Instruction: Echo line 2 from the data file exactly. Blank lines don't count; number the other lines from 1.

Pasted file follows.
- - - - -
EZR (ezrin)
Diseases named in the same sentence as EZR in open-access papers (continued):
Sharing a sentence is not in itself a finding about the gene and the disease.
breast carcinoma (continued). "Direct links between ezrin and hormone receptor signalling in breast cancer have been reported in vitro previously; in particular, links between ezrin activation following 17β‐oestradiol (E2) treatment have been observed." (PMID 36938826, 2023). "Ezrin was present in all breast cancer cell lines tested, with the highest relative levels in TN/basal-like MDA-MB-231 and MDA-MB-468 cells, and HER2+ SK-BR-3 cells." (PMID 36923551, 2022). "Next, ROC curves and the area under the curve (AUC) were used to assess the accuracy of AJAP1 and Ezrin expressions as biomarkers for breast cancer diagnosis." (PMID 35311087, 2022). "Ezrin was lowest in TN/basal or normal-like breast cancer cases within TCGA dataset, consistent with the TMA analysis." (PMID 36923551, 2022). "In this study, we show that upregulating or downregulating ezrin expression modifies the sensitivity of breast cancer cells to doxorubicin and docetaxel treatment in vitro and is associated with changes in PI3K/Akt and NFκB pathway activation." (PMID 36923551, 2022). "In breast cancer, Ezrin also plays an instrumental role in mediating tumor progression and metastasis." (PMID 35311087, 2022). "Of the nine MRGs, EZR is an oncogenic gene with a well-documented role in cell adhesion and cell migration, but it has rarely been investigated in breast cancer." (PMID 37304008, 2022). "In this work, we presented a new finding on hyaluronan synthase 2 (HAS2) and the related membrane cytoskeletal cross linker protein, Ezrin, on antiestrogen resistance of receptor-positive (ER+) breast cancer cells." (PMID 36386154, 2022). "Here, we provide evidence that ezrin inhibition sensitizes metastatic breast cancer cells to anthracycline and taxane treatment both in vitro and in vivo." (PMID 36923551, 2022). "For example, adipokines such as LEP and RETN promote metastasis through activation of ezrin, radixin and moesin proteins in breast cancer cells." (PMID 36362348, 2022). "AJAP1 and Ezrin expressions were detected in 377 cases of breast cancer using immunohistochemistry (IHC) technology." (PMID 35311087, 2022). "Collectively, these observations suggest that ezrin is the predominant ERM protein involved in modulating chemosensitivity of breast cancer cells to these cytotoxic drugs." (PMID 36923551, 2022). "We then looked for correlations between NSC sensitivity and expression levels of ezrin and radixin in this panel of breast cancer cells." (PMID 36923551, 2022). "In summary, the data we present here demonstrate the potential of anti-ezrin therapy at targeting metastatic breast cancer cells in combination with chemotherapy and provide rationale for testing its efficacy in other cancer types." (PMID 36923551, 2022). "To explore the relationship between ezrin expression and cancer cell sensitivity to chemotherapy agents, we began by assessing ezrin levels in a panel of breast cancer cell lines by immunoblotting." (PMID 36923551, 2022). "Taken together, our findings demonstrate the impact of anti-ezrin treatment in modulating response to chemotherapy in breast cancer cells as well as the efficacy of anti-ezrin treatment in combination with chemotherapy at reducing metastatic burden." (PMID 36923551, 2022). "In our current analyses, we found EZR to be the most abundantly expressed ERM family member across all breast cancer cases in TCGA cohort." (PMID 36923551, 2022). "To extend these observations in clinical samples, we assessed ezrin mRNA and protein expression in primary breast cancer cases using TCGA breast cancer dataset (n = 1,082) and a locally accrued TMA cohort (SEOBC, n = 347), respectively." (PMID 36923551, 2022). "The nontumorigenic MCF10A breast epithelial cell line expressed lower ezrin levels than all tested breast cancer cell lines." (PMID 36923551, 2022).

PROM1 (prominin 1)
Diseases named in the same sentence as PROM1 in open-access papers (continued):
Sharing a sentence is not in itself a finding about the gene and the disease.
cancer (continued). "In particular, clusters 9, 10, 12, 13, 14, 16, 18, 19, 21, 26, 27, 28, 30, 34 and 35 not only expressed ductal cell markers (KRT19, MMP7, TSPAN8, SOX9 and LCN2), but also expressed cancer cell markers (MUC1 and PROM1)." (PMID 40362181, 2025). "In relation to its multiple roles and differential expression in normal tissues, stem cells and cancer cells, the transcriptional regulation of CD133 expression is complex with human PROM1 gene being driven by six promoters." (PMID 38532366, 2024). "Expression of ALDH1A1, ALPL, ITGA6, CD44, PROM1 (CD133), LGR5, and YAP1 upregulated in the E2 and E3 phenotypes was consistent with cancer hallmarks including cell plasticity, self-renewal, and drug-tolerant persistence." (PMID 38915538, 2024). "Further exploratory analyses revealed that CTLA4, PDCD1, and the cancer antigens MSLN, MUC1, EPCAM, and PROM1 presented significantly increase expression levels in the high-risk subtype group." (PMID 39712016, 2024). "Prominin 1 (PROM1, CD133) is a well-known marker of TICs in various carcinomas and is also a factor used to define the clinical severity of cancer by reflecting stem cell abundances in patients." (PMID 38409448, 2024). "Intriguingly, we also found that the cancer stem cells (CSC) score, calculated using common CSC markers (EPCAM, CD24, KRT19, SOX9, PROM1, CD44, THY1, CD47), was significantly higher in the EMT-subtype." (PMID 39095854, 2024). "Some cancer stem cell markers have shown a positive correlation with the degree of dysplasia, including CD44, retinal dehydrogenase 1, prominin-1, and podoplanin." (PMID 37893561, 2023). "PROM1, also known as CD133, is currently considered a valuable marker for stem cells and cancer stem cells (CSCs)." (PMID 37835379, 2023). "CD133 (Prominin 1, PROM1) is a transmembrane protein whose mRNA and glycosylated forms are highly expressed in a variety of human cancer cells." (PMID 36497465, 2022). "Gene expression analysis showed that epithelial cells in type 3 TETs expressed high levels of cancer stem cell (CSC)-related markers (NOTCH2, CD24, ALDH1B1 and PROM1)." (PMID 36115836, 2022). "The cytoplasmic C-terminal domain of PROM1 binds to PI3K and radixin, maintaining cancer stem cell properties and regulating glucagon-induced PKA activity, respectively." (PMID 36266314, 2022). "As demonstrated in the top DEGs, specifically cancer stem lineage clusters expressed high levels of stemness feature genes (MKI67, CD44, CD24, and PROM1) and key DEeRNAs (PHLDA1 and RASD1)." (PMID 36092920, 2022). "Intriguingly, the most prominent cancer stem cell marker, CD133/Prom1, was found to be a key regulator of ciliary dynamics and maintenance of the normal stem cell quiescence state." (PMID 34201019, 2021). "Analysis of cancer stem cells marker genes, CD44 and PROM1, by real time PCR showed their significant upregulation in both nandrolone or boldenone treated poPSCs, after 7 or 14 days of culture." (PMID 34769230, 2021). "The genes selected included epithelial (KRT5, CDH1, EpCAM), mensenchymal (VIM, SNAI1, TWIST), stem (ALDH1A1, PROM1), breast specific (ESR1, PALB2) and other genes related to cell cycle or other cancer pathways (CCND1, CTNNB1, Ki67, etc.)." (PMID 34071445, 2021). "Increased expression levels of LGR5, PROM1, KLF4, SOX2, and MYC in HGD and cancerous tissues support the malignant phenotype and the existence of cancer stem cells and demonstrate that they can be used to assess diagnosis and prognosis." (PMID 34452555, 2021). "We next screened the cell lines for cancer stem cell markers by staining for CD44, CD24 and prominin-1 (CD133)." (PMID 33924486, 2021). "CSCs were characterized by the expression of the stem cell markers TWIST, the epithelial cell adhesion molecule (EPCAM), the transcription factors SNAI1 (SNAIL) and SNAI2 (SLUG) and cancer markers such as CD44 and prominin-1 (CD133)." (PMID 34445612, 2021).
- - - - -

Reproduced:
Diseases named in the same sentence as EZR in open-access papers (continued):